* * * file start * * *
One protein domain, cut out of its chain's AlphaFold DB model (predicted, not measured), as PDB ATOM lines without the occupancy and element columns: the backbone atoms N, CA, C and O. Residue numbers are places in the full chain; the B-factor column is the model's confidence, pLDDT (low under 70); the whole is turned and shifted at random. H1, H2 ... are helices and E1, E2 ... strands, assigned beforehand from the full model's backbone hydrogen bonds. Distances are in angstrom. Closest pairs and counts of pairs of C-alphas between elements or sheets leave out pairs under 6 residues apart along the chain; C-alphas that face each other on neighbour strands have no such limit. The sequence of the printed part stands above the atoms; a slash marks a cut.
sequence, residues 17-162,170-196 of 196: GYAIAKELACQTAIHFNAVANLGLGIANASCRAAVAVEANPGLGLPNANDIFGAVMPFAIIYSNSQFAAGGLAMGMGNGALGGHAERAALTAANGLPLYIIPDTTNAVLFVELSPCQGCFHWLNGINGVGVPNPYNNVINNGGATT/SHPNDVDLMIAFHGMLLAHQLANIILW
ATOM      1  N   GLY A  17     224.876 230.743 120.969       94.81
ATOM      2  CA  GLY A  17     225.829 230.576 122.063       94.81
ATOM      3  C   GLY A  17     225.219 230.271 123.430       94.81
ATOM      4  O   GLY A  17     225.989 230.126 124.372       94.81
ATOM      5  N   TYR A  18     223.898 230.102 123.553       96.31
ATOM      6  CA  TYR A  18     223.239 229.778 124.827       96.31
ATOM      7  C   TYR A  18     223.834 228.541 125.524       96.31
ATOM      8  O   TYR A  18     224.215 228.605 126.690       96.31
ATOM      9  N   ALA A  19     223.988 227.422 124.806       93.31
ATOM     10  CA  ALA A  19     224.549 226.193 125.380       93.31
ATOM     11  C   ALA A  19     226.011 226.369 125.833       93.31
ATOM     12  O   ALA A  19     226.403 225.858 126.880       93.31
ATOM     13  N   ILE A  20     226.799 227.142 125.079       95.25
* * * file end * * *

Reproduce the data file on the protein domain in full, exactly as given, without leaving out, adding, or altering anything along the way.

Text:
One protein domain, cut out of its chain's AlphaFold DB model (predicted, not measured), as PDB ATOM lines without the occupancy and element columns: the backbone atoms N, CA, C and O. Residue numbers are places in the full chain; the B-factor column is the model's confidence, pLDDT (low under 70); the whole is turned and shifted at random. H1, H2 ... are helices and E1, E2 ... strands, assigned beforehand from the full model's backbone hydrogen bonds. Distances are in angstrom. Closest pairs and counts of pairs of C-alphas between elements or sheets leave out pairs under 6 residues apart along the chain; C-alphas that face each other on neighbour strands have no such limit. The sequence of the printed part stands above the atoms; a slash marks a cut.
sequence, residues 17-162,170-196 of 196: GYAIAKELACQTAIHFNAVANLGLGIANASCRAAVAVEANPGLGLPNANDIFGAVMPFAIIYSNSQFAAGGLAMGMGNGALGGHAERAALTAANGLPLYIIPDTTNAVLFVELSPCQGCFHWLNGINGVGVPNPYNNVINNGGATT/SHPNDVDLMIAFHGMLLAHQLANIILW
ATOM      1  N   GLY A  17     224.876 230.743 120.969       94.81
ATOM      2  CA  GLY A  17     225.829 230.576 122.063       94.81
ATOM      3  C   GLY A  17     225.219 230.271 123.430       94.81
ATOM      4  O   GLY A  17     225.989 230.126 124.372       94.81
ATOM      5  N   TYR A  18     223.898 230.102 123.553       96.31
ATOM      6  CA  TYR A  18     223.239 229.778 124.827       96.31
ATOM      7  C   TYR A  18     223.834 228.541 125.524       96.31
ATOM      8  O   TYR A  18     224.215 228.605 126.690       96.31
ATOM      9  N   ALA A  19     223.988 227.422 124.806       93.31
ATOM     10  CA  ALA A  19     224.549 226.193 125.380       93.31
ATOM     11  C   ALA A  19     226.011 226.369 125.833       93.31
ATOM     12  O   ALA A  19     226.403 225.858 126.880       93.31
ATOM     13  N   ILE A  20     226.799 227.142 125.079       95.25